But, when I listened to it, I was absolutely astonished! It was energising and depressing at the same time. It was both a very “personal” introspective song and the kind of song that deserves to be bellowed out at full volume to an adoring stadium of fans. Davey Havok’s voice has never sounded so good in this song. It’s also a song that is filled with endearingly nostalgic early 2000s emo-style gothicness. It was awesome! But, it was completely hidden.

At the time that I accidentally listened to this song, I was going through another phase of binge-reading my favourite webcomic. I am, of course, talking about Winston Rowntree’s “Subnormality“. In particular, I was looking for any secret bonus pages on the comic’s site that I’d missed.

However, unlike on AFI’s “Sing The Sorrow”, most of the secret bonus pages on the “Subnormality” site aren’t Rowntree’s best work (they’re still really good though). They’re random pieces of extra art, they’re old abandoned projects and stuff like that. They’re a cool bonus for fans who are prepared to do a lot of Googling (or to read the site’s accompanying blog), but the best comics are the ones that have been posted in less obscure parts of the site.

So, why have I talked about listening to punk albums and reading webcomics?

Well, it’s because these two examples show radically different attitudes towards hidden creative works. On the one hand, there’s the view that a hidden creative work should be some kind of buried treasure. Something extremely awesome that only the luckiest or most dedicated will ever find. This approach is designed to reward people who are willing to take a closer look at something, but it runs the risk that most of the audience will miss the best parts of whatever you make.

On the other hand, there’s the attitude that the very best work should be easily available to the public and that any hidden creative works should be more like the special features on a DVD – something that’s interesting to fans, but the sort of thing that “wasn’t good enough” to include in the public parts of the project. This approach is a lot more low-effort and it ensures that everyone gets to see your best works, but it’s appeal is limited to only the most enthusiastic fans of your work.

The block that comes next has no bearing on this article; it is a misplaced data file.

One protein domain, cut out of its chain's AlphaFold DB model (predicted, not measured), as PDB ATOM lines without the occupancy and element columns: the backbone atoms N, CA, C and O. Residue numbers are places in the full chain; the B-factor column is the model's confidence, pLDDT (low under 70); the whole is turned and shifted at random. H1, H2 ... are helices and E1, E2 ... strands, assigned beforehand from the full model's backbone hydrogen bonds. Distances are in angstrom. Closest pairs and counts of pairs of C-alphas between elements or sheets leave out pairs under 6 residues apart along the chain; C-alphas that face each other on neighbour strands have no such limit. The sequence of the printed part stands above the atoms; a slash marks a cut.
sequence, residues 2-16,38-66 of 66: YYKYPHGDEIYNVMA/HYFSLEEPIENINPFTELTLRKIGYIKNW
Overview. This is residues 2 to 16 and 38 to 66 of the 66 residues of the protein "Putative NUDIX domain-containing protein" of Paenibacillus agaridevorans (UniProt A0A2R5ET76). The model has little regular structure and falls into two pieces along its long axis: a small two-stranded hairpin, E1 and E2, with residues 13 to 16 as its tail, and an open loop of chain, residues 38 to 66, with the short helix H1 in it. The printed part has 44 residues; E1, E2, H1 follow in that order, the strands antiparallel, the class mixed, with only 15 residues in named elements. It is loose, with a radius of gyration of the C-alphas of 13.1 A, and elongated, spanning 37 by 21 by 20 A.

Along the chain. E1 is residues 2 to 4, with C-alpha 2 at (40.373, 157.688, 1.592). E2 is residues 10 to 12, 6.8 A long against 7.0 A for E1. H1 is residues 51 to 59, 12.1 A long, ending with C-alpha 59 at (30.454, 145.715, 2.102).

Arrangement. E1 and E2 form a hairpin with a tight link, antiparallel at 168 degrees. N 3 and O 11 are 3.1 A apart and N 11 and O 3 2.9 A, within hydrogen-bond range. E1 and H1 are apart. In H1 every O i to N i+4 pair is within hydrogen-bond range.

Both of these approaches have their strengths and weaknesses. But, they both rely on the fact that discovering something hidden is a really cool experience. It makes us feel like archaeologists or members of some kind of arcane secret society. Either approach will give your creative works a bit of extra “added value” and I imagine that it’s a lot of fun to include.

Surprisingly though, I really haven’t experimented that much with hidden content though. Yes, there’s a small hidden part of this site (which I added as a bit of a joke in 2013. Just go to this page and enter the password “mzzyzplex” – as mentioned in this old article) but there really aren’t that many secret parts or “Easter Eggs on this site. This is because of one major flaw with the whole “hidden content” thing.

Simply put, hidden content usually means that you have to put extra time and effort into things that aren’t essential to your project. If you set yourself regular deadlines (to stay motivated) or you have a time limit or if you can only maintain enthusiasm for a project for a limited amount of time, then coming up with extra secret content can sometimes seem like a waste of time, inspiration and/or resources.

For example, I scan the line art for many of my better paintings and all of my webcomics. This would be perfect fodder for hidden content, but it’s just too damn useful to hide. If there’s a problem with a scheduled article, then my stock of line art means that I can quickly replace it with a filler post closer to when it is scheduled to appear. Likewise, I’ve turned showing off the line art for my webcomics into a regular feature (like this), because it seems like a cool way to come up with an extra blog post or two every month.

But, in a way, this blog contains a lot of hidden content by default. Simply put, when a site gets large enough, then public parts of it can become more difficult to find if they aren’t linked to prominently or mentioned that often (such as this compilation of unfinished articles, short stories and poetry).